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It says a lot about our judicial system when our police, our judges and our prosecutors go after the indiscretions of our local youth with a vengeance and can't find the heart to nail an arsonist.
I find it ironic that at a time when there are articles in the Juneau Empire regarding the improvement of hiring practices within the entire state of Alaska, i.e. Alaskans for Alaskan jobs, that Capital City Fire and Rescue management is currently trying to hire two out-of-state employees. The fact is there are several employees more than qualified for the job from the local area and that doesn't seem to matter. Is this because upper management is from out of state? What is it they have against locals?
I disagree with your editorial concerning state employees' entitlement to use for personal gain the frequent flyer miles earned while traveling on state business. Let's see, there are currently over 12,000 state employees and a $16 million travel budget. You do the math. But it appears to me, if the state used those miles to help defray the cost of travel or for free tickets, the travel budget would be a whole lot less than $16 million. I believe that with the state's situation and the current budget dilemma, this would only make good common sense.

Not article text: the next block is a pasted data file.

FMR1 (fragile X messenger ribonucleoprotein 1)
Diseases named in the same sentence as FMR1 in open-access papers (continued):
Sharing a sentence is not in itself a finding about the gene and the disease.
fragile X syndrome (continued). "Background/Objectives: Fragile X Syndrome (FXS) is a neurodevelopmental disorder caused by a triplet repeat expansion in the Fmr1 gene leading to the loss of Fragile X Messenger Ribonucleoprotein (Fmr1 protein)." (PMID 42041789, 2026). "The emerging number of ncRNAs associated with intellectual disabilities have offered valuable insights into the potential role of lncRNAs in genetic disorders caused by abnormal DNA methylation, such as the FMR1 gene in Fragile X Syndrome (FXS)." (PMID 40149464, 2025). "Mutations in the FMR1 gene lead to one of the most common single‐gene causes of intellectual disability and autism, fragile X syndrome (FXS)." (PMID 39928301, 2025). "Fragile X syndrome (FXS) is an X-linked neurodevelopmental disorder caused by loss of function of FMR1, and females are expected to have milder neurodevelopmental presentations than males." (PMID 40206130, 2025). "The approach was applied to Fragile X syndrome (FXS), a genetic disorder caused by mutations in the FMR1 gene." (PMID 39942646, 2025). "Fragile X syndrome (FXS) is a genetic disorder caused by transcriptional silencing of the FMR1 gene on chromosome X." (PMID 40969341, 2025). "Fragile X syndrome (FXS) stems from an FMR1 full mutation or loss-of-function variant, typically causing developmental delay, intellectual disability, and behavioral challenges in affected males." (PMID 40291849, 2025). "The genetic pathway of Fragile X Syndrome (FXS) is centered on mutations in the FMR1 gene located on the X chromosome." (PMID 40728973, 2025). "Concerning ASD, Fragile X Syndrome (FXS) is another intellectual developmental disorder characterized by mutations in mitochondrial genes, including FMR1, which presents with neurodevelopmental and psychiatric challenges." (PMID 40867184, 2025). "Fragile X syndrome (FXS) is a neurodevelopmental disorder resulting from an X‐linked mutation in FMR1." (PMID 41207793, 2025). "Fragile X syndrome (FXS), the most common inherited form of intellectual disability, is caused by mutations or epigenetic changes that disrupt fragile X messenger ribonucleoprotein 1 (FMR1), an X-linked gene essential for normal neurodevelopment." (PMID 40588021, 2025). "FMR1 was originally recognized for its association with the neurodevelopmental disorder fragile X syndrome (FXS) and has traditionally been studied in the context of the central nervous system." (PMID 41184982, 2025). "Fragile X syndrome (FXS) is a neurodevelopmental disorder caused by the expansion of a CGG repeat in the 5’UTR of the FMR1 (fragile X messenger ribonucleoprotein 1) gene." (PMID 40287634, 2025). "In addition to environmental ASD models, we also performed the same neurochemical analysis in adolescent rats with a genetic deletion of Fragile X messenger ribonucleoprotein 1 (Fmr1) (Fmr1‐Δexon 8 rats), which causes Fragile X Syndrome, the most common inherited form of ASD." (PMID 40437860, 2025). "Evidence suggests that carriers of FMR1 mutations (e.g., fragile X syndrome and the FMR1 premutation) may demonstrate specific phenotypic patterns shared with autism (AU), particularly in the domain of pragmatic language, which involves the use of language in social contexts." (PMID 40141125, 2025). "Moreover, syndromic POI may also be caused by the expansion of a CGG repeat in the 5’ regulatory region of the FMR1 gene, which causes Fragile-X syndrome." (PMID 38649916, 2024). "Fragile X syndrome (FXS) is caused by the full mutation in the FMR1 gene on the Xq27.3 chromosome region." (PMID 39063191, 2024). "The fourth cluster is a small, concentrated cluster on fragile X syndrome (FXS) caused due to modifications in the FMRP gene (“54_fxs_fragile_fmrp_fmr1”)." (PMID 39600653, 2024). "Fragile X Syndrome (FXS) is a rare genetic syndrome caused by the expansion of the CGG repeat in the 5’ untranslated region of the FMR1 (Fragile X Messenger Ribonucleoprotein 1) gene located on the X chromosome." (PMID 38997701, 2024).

I was wondering if anybody looked into the emissions controls on fast ferries and the pollution that they produce. There was a recent study in San Francisco where they decided not to increase their ferry system because of the pollutants' effects on the environment.
The other day Derrick Thomas of the Kansas City Chiefs died from complications of a car accident. He was not wearing a seat belt, was thrown from his vehicle and paralyzed from the chest down. It was a very tragic thing. But this incident should serve as a reminder to all that we need to wear seat belts at all times. I believe that although his death was untimely and very tragic the legacy that he leaves us with is that seat belts do save lives.
Citizenship includes having the right to vote. The Forest Service did not give the citizens this opportunity. Instead they left it up to an advisory committee. As a result, hikers get 93 some odd trails to walk on and the ATV users get to ride the thin ice on Mendenhall Lake. No wonder people are breaking the law.